Abusive head trauma

Issue: BCMJ, vol. 46 , No. 2 , March 2004 , Pages 72-76 Clinical Articles

Head trauma has long been recognized as a serious complication of child maltreatment, yet many aspects of its recognition and diagnosis have been hotly debated in the medical literature. Fortunately, significant strides have been made in addressing many of these controversies. This article reviews aspects of history-taking, physical examination, investigation, and treatment that may help health care practitioners recognize and manage children with abusive head trauma.

Since the future safety of a child subjected to abusive head trauma may hinge on your vigilance, community health care providers should learn to recognize some of the more subtle signs and symptoms of shaking and impact-type injuries.

Head trauma is the leading cause of traumatic death in children. Abusive head trauma is implicated in 80% of fatal head injuries in children younger than 2 years of age.[1] “Shaken baby syndrome” is a term used in the medical literature to describe children who have suffered an extremely serious form of child maltreatment that results in a specific constellation of clinical findings and injuries. The mechanism of shaking and the resultant injuries were originally described by Caffey in 1972 and later termed the “whiplash shaken baby syndrome.”[2] The injuries included subdural and/or subarachnoid hemorrhage, retinal hemorrhages, and metaphysial chip fractures. Caffey also made note of the absence of external physical findings in children who had sustained these injuries.

Since that time, much debate has arisen over the suspected mechanism of injury in abusive head trauma, as well as the types of injuries that affected children exhibit. Many injured children will present with evidence of blunt trauma to the head (e.g., skull fracture), while other injured children will not, even though the rapid rotational acceleration/deceleration forces caused by severe shaking alone can result in significant intracranial injury or death.[3-5]

Shaken baby syndrome occurs primarily in children younger than 3 years of age, with most cases presenting from birth to 1 year. It should be noted, however, that all that is needed to produce this constellation of symptoms is a brain subjected to severe enough rotational force—something that has been documented in the adult population as well.[6]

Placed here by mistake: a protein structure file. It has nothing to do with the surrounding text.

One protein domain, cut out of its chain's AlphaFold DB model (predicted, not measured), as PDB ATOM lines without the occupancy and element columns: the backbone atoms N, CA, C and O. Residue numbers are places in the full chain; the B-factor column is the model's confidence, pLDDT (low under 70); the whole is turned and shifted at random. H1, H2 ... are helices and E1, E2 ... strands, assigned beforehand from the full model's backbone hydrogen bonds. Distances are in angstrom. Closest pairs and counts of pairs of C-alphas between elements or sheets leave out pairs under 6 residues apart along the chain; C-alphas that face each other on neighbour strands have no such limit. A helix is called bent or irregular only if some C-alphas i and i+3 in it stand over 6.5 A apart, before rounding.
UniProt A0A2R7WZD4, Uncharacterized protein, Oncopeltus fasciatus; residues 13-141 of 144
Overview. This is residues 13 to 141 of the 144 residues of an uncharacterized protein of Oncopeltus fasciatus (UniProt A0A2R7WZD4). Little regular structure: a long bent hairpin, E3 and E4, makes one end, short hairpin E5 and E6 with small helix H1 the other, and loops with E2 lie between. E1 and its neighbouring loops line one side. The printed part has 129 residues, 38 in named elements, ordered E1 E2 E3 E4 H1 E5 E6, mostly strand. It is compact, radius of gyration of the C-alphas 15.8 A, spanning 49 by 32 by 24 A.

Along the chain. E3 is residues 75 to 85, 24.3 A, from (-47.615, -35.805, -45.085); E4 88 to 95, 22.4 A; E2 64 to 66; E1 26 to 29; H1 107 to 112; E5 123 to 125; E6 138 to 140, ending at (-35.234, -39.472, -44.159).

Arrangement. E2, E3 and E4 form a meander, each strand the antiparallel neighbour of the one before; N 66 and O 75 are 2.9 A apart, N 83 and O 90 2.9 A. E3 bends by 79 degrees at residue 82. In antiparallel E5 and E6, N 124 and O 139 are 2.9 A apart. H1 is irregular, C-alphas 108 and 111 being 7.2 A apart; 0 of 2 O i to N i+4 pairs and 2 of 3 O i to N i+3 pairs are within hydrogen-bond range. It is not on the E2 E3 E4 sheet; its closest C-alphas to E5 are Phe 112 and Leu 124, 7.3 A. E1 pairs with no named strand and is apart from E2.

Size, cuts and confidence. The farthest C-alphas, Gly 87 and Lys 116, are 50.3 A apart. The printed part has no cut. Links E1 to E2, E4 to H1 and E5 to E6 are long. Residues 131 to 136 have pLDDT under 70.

A recent Canadian study suggests that a minimum of 40 cases of shaken baby syndrome occur in Canada annually, with a mortality rate of almost 20%.[7] Unfortunately, many cases of abusive head trauma often go unrecognized, resulting in further maltreatment and, in some cases, death.[8] Several aspects of medical assessment can help physicians recognize and manage affected children.


As might be expected, when infants and children present with abusive head trauma, the initial history provided by the caregiver is often inaccurate. The details offered may be vague or may change with repeated questioning. At times, the caregiver may suggest a mechanism of injury that would not be possible based on the child’s developmental ability.

Symptoms may seem quite mild or nonspecific in nature, including poor feeding, lethargy, or irritability. Such symptoms are seen frequently with a number of other more common and less severe pediatric illnesses, which may be partly why more than 30% of cases of abusive head trauma are initially misdiagnosed and the patient is discharged.[8]